A variety of indicators is released in the UK this week, and will shape the direction of the Pound. Here’s an outlook for the British events, and an updated technical analysis for GBP/USD.
GBP/USD daily chart with support and resistance lines on it. Click to enlarge:
British figures in the past week weren’t too good – employment is still problematic. While the Pound gained the dollar, it was less than other currencies’ gains.
- Rightmove HPI: Published Sunday, 23:00. This report isn’t considered the most accurate house price index. Nevertheless, it’s the earliest one and tends to move the Pound when there are no other indicators available. Prices of homes will probably see another drop – the third in a row. Last month saw a big drop – 1.7%.
- Mortgage Approvals: Published Monday, 8:30. This is an official yet preliminary release of mortgage approvals, an important gauge for the housing sector and for the whole economy. Last month saw stability – a slide from 48K to 47K exactly as expected. No big change is likely now, perhaps a drop to 46K.
- Public Sector Net Borrowing: Published Tuesday, 8:30. The new British government vowed to fight public debt with a series of budget cuts. Last month already saw some results, with public lending dropping from 13.9 to 3.2 billion. If borrowing is negative – meaning that a public surplus, the Pound will rock. Current expectations stand on a rising deficit – 12.3 billion.
- MPC Meeting Minutes: Published Wednesday, 8:30. The last rate decision by the Monetary Policy Committee didn’t bring any news – the rate remained at 0.50%. But inflation refuses to fully return into the 1-3% target. It will be interesting to see if there’s still one member, Andrew Sentance, that wants a rate hike. If Sentance aligns with the others, the Pound will weaken. If he was joined by others, it will rise.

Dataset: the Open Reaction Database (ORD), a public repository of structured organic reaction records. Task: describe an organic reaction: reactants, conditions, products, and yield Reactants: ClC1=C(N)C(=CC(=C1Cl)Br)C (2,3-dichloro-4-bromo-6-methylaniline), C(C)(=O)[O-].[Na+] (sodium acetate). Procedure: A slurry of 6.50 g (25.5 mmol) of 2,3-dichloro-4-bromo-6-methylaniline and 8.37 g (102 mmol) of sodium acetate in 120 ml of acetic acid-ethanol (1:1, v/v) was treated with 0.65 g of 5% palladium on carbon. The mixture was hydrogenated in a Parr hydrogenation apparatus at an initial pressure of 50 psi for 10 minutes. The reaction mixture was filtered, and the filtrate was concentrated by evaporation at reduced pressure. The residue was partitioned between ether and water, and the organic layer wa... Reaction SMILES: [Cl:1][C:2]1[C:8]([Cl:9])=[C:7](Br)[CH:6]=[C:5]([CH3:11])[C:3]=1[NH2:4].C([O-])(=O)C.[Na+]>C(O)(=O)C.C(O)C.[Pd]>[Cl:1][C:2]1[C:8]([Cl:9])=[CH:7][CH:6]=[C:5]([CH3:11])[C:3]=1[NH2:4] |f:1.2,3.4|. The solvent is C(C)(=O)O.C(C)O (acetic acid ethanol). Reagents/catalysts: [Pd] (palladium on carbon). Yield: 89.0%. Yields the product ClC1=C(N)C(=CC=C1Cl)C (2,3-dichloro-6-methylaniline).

- Inflation Report Hearings: Happens on Wednesday. Delayed from lat week, this event always brings action. Mervyn King, the head of the BoE, and usually more of his colleagues, testify in parliament about the inflation and also the state of the economy. The comments always create hours of action. King is usually pessimistic and brings the Pound down.
- BBA Mortgage Approvals: Published Thursday. The British Bankers’ Association represents about two thirds of all British mortgages. While released after the official preliminary release of approvals, this indicator always rocks the markets. A stable figure is due now.
GBP/USD Technical Analysis
The Pound had a poor beginning to the weak, dropping to the 1.5350 support line (mentioned in last week’s outlook). It then moved up, struggling with 1.5480 and then with 1.5520 before rising up to the strong resistance line of 1.5720. It eventually closed lower, at 1.5631.
GBP/USD is now between the 1.5530 line, which capped the pair in April and in August, and 1.5650, which provided strong resistance in the past week.
Looking up, the 1.5720 line, which also had a role back in 2009, is now a strong resistance line.
Above, 15833 held the pair before it dropped at the beginning of the year and later worked as support. It also supported the pair in August. Even higher, August’s peak at 1.60 is the final resistance line for now.
Looking down, 1.5480 continues to provide minor support. It capped the pair on its way up in July and in August. Lower, the 1.5350, which capped the pair in March and supported it during September proved to be a very strong line once again.
Lower, 1.5230 resisted the Pound’s rise in July, and now works as support. It’s followed by 1.5220, which supported the pair in July as well.
I remain bearish on GBP/USD.
Britain’s fundamentals, and especially unemployment could provide downwards pressure on the Pound.
- For a broad view of all the week’s major events worldwide, read the USD outlook.
- For EUR/USD, check out the Euro/Dollar forecast.
- For the Japanese yen, read the USD/JPY forecast.
- For the Australian dollar (Aussie), check out the AUD/USD forecast.
- For the New Zealand dollar (kiwi), read the NZD/USD forecast.
- For USD/CAD (loonie), check out the Canadian dollar forecast.